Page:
Much Ado about ADU Financing
In a new joint paper from the UC Berkeley Terner Center for Housing Innovation and USC Lusk Center for Real Estate, Green et al (2022) assess the challenges and opportunities of financing for Accessory Dwelling Units (ADUs), also known as “Granny Flats.”
- Home equity has been the primary source of capital for building new ADUs in California, which means that wealthier homeowners who have built more equity can more easily borrow money to build new homes in their own backyards.
- ADU financing has serious implications for racial justice: “While ADUs have potential to be a tool to bridge the racial wealth gap and add financial stability for lower- and moderate- income homeowners, to date, comparatively affluent and, in many regions, whiter, homeowners have disproportionately built ADUs.”
- Supporting other forms of financing, such as renovation loans or shared appreciation models, can help make access to credit for ADU construction more equitable.
Recent state reforms permitting more construction of Accessory Dwelling Units (ADUs) have been essential for increasing housing supply amid California’s critical shortage. But as Green et al (2022) observe, the increase in available homes and rental income have accrued mostly to whiter, wealthier areas. This isn’t great news for a relatively inexpensive form of housing development that has great potential to help individual cash-poor homeowners build generational wealth.
Fortunately, some basic policy reforms could more equitably distribute the much-needed increase in housing supply.
The authors first note that, overall, more ADUs offer major contributions to housing affordability: “ADUs often are leased at rents that are affordable to households earning below the area median income; for example, in the high property-value areas of Alameda, Marin, and San Mateo counties, between 29-67% of ADUs are affordable to a family of two making 80% of the area median income.”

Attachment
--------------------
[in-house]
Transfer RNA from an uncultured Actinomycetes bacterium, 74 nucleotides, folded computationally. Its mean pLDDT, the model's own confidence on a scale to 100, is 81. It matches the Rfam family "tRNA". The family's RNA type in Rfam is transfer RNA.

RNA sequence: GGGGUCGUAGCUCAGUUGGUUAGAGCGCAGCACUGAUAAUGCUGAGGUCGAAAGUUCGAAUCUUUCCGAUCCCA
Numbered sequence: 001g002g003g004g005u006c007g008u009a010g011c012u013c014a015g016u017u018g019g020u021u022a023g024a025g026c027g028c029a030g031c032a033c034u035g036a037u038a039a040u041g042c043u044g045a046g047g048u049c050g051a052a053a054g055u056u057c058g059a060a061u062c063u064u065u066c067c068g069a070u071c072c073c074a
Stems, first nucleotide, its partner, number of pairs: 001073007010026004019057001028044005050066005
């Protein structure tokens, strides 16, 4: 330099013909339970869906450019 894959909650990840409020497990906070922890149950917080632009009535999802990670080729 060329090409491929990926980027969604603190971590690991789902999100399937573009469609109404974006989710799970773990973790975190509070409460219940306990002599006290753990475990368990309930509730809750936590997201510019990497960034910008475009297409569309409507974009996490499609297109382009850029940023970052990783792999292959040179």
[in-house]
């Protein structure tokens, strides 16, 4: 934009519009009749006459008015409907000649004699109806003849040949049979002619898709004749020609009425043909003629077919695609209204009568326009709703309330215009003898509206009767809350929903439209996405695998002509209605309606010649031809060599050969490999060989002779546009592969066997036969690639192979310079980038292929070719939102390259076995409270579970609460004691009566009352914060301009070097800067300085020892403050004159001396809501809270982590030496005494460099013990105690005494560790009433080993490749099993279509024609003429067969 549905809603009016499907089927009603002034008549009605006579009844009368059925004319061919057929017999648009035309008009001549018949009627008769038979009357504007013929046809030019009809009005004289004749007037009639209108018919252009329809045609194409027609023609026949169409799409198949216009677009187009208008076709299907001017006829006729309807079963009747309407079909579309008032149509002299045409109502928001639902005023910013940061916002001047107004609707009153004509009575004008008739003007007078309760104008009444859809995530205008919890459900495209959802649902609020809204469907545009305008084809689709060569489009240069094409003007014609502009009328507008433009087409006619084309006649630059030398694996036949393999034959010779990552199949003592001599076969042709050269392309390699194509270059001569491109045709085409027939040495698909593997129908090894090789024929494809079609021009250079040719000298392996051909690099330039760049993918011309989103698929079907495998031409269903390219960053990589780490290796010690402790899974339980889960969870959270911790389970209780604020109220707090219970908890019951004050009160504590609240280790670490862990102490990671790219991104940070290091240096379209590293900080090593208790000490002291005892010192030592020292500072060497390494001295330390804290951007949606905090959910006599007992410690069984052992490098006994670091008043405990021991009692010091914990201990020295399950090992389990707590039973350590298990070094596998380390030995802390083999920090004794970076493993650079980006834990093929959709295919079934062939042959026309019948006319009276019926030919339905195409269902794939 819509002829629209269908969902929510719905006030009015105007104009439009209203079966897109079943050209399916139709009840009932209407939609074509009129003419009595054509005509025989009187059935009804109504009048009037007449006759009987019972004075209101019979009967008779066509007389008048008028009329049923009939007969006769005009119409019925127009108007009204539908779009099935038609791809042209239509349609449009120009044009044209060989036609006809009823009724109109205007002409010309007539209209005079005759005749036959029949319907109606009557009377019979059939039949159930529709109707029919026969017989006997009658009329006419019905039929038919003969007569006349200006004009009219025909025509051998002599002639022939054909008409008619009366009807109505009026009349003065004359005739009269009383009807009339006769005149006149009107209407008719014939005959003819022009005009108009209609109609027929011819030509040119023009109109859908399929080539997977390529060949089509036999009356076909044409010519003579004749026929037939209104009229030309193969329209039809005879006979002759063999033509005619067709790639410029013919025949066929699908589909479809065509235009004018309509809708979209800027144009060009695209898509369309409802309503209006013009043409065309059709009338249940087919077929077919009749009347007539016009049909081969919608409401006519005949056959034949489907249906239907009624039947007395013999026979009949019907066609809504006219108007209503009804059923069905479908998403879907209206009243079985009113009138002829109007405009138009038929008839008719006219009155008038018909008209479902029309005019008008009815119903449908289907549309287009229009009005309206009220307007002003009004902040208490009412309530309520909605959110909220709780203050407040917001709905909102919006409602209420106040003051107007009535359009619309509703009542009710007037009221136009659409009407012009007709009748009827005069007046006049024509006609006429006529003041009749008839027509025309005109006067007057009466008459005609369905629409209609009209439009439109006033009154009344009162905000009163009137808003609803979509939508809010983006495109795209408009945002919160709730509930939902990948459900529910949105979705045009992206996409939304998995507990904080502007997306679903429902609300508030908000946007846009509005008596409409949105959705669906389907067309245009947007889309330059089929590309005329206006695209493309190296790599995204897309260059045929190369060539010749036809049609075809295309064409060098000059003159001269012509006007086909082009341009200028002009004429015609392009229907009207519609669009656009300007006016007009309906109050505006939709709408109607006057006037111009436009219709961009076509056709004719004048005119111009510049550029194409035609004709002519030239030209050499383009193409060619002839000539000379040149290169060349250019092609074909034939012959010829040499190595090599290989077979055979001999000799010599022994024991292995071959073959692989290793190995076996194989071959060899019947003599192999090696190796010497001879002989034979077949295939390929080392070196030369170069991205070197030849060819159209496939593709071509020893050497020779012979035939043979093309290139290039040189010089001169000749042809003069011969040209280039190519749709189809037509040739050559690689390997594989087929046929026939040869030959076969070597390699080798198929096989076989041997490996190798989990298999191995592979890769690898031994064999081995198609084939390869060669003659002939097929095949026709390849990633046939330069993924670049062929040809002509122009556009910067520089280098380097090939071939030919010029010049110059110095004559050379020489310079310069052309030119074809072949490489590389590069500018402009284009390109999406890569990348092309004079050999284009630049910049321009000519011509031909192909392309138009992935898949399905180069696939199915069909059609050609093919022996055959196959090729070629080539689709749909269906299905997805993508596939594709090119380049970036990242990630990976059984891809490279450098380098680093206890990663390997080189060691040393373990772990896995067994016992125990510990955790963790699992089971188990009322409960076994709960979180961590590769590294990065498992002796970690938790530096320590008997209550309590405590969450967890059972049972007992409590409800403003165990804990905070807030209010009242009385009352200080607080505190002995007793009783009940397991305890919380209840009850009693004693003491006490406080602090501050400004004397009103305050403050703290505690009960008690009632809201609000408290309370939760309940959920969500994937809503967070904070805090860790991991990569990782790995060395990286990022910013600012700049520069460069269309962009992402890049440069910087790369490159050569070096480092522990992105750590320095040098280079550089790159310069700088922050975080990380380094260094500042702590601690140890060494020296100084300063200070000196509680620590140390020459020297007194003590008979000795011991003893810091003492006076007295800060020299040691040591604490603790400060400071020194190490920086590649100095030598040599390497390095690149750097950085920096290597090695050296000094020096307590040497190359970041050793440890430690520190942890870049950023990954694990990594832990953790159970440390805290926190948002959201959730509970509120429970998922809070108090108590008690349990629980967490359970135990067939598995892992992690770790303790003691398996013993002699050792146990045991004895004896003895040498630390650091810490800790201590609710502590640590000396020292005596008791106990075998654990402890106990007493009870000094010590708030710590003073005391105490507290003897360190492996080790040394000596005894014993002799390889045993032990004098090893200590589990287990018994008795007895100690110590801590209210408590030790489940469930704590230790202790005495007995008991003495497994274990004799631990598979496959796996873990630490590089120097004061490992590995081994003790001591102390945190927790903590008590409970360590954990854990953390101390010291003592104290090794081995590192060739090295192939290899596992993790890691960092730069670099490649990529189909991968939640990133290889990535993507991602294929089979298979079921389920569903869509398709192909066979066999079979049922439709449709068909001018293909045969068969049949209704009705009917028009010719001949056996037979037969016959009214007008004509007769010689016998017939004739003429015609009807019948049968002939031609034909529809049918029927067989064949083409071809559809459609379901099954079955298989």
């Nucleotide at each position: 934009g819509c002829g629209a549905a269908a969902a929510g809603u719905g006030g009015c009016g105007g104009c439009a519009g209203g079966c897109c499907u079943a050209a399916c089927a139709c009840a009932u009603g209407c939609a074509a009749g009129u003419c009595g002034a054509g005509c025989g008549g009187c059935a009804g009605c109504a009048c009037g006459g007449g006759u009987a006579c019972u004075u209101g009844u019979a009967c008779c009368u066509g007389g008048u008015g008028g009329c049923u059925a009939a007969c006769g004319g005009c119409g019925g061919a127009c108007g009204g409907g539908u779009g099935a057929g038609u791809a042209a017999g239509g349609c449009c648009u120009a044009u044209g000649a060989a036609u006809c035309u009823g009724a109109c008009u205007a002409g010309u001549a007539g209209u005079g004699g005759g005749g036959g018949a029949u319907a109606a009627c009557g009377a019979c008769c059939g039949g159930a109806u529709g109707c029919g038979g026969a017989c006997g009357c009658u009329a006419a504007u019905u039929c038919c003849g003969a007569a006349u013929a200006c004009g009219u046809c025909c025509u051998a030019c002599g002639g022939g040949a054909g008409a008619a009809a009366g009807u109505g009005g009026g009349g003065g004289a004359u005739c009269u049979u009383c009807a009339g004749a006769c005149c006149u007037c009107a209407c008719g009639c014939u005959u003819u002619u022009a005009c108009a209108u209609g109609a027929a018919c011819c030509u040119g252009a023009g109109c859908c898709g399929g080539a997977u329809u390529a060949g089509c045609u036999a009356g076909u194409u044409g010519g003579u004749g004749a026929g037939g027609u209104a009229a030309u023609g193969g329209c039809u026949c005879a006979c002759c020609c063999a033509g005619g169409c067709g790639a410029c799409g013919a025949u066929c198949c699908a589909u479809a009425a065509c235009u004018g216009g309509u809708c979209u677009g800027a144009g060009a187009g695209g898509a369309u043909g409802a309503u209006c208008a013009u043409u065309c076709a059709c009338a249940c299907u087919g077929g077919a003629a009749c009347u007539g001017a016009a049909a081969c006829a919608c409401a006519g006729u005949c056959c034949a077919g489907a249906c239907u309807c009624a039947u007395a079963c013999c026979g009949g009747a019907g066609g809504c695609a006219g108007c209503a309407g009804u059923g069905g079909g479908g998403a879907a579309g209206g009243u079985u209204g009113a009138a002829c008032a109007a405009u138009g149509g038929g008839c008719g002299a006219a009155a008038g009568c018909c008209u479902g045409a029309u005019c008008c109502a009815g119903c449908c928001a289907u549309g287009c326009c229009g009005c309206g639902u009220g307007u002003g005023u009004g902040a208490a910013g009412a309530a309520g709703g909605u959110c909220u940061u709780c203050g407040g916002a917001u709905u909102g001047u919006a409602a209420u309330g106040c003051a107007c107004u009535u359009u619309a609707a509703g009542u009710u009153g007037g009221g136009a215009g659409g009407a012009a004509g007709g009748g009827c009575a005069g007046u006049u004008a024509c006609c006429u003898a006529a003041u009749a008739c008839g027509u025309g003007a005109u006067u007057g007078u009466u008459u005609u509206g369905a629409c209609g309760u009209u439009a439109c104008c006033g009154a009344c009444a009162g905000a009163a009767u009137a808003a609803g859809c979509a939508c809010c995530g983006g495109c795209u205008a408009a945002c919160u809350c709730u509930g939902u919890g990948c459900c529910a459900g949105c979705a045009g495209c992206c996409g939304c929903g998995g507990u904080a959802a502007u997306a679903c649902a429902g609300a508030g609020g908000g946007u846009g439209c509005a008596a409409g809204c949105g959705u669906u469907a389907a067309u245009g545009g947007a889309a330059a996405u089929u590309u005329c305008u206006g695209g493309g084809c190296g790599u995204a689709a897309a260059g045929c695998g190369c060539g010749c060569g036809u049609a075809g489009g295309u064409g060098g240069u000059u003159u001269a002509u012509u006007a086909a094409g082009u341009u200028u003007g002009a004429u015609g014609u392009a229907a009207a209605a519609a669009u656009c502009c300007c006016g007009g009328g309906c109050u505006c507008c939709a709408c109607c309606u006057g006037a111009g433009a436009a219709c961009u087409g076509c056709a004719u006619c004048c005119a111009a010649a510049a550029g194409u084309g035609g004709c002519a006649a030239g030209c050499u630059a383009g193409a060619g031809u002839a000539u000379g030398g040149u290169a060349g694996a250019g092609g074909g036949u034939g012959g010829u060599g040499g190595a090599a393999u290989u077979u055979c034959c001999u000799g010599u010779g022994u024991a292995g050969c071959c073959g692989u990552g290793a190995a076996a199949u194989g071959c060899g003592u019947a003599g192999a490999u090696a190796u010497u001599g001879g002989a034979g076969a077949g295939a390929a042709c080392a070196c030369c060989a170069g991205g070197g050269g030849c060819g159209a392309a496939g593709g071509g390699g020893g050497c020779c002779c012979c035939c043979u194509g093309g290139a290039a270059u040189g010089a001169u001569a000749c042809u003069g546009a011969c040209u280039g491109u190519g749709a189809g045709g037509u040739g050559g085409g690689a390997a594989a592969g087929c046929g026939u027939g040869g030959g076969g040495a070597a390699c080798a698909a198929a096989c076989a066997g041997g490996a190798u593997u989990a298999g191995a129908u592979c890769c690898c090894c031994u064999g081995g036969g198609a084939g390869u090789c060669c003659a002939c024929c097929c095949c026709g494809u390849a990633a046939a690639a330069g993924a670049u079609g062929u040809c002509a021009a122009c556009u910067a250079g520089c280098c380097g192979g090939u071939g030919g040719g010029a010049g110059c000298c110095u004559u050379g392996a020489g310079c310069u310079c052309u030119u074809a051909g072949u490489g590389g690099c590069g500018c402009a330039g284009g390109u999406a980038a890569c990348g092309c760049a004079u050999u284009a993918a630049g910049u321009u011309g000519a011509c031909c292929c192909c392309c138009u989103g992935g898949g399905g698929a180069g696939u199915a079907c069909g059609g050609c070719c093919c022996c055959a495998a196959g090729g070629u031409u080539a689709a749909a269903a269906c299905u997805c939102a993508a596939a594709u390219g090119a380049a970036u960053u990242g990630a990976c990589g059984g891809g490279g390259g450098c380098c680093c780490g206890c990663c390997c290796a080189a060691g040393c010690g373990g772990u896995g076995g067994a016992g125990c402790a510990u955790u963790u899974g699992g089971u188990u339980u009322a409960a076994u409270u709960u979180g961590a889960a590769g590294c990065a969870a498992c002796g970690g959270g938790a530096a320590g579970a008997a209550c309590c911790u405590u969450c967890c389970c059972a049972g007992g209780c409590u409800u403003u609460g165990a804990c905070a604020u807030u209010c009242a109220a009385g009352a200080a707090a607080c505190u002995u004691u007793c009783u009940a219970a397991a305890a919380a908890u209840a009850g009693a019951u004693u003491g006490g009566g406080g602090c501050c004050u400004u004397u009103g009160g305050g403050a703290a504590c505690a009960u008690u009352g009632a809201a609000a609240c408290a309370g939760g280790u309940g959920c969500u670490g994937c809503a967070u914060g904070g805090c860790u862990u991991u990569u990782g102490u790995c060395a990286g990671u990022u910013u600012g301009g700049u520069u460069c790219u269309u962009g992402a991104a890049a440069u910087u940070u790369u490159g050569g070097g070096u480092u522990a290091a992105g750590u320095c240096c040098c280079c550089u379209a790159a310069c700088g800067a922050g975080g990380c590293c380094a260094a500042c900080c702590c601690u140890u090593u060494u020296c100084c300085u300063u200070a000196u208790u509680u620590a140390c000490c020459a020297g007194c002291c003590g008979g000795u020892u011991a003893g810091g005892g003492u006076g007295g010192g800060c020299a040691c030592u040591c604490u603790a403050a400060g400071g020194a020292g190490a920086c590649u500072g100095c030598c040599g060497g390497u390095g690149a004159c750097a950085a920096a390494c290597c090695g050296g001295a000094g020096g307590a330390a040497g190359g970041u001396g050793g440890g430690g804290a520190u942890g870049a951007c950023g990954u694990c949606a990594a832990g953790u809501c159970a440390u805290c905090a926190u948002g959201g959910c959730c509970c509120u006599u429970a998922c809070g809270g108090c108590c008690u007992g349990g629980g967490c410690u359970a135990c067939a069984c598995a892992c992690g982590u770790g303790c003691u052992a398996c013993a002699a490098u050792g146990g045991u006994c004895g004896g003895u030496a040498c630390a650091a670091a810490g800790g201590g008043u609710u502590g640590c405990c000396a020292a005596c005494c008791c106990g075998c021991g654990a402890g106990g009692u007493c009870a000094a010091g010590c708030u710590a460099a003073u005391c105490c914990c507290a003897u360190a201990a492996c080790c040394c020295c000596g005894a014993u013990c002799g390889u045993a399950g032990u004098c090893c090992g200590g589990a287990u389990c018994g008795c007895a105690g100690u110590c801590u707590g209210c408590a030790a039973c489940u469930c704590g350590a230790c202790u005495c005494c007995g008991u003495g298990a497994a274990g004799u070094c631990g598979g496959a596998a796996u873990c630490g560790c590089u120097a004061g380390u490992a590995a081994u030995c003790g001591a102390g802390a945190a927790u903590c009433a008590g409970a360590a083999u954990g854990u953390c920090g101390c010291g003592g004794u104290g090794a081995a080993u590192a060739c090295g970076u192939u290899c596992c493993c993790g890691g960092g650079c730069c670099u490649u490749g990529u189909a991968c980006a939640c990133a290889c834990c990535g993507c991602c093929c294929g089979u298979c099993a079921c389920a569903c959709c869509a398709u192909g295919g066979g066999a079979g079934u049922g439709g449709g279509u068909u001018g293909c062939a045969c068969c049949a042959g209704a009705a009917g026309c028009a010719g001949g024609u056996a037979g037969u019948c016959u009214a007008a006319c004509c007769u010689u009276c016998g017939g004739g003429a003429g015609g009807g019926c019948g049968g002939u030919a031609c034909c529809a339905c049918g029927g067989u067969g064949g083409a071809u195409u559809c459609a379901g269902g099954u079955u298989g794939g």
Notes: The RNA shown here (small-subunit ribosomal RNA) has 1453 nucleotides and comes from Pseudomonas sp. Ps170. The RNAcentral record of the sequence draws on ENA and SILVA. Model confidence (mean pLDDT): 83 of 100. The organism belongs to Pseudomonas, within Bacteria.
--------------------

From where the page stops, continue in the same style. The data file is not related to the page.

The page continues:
The Biden Administration recently released a strategic plan to increase housing supply that included financing assistance for ADUs, which the White House projects could account for over 1 million new homes. But importantly, it’s a win-win for renters and property owners as well – by providing supplemental income to homeowners, it can increase their financial stability and provide housing security amid economic downturns. In effect, ADU development could help prevent another devastating widening of the racial wealth gap through lost home equity in a downturn like the US experienced after the 2008 Great Recession.
In a UC Berkeley survey of 800 California homeowners who had recently built ADUs, nearly two-thirds of respondents said they financed the new construction with liquid assets, such as cash savings; 43 percent borrowed against the value of their home through debt instruments like a Home Equity Line Of Credit (HELOC) or cash-out refinancing. A small share of those borrowers, just 6.3 percent, borrowed via renovation loans, though these types of loans can provide more money by amortizing the value of the property that is expected after construction is finished.
Expanding access to renovation loans would be enormously beneficial to lower-income communities – as the authors note, these loans are “theoretically well-suited to help homeowners without significant equity, but remain relatively unused.”
Government agencies including Fannie Mae and the Federal Housing Administration have the potential to support more renovation loans, but evidence has shown that these agencies typically undervalue potential ADUs in their appraisals, and overly restrict how ADUs can be built with government assistance. Additionally, renovation loans require more complex coordination between lenders, owners, contractors, and government agencies, which requires more time and staffing and, ultimately, raises borrowing costs.
Part of the problem is that construction work has to be completed and inspected before the loan can be fully disbursed, which makes contractors reluctant to take on projects in which they bear the risk of unexpected cashflow hiccups. The authors recommend that housing finance agencies “explore ways to release loan funds as the project requires it, for example, by allowing contractors to bypass the draw process if the contractor needs to pay for materials or subcontractors.”